Long-term borrowing can reduce taxes

FI-Letter-to-the-EditorTo the Editor

Does long-term debt really cause long-term problems? This issue clearly defines this year’s selectman election.

In finance, it is commonly accepted that matching long-term (capital) projects with long-term financing is prudent and advisable. This preserves cash, reduces contractual annual debt servicing, and maintains financial flexibility. Large and small companies do it, consumers do it and local governments do it.

Prudent matching of debt maturities to project life is how America and most of the developed world have been able to make as much progress as it has. Just imagine if one had to save up the cash to buy a home instead of availing oneself of a 30-year mortgage.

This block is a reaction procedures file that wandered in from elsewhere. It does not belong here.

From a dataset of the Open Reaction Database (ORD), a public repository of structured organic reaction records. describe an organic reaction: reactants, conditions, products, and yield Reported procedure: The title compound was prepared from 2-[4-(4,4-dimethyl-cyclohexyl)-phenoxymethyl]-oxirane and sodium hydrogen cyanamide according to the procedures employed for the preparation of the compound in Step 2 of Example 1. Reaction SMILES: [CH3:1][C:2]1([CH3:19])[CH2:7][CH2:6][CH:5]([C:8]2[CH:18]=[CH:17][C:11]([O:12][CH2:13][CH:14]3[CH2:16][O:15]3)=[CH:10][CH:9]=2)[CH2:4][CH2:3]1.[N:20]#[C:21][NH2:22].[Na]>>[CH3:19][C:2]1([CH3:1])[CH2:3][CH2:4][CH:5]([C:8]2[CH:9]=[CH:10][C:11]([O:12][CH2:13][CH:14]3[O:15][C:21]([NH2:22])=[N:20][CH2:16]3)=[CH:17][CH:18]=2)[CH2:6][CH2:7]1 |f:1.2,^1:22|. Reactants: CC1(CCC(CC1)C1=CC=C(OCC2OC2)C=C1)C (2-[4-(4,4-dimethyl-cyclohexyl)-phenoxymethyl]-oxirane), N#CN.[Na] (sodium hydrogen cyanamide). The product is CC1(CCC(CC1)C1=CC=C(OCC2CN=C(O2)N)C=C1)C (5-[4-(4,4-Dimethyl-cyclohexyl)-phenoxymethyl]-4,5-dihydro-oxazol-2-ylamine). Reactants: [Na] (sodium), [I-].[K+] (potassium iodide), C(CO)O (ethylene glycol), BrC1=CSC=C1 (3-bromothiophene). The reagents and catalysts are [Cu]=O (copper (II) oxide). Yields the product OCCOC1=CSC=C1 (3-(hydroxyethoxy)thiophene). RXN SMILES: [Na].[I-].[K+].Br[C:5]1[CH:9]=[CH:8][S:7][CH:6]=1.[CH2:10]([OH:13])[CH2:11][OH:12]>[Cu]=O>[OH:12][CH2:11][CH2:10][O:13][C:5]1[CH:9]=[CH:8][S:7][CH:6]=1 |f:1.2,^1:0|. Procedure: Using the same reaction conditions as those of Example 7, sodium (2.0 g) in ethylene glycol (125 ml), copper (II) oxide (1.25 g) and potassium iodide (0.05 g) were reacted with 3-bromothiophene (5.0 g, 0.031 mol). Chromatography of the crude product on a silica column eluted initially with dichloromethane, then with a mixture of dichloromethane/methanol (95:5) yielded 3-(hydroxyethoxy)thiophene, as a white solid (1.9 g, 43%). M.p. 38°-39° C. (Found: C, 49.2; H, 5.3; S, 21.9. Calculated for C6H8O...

The problems with debt arise when a borrower has no discipline and indiscriminately borrows for all one’s “wants” rather than one’s “needs.” That raises the commensurate debt service obligations more quickly than income. (Greenwich’s “income” is basically real estate taxes.)

Greenwich’s tax base is pretty stable, so that just means the town authorities need to show some restraint in the projects they take on. The fact is that with proper restraint Greenwich could actually lower the mill rate and resulting tax burden on us taxpayers by financing capital projects with long-term financing.

If one is interested in reducing one’s local tax burden, disciplined long-term borrowing should be allowed to finance needed capital projects of the town. This is a fundamental concept voters should consider when they vote Nov. 5.


Ric Wolf

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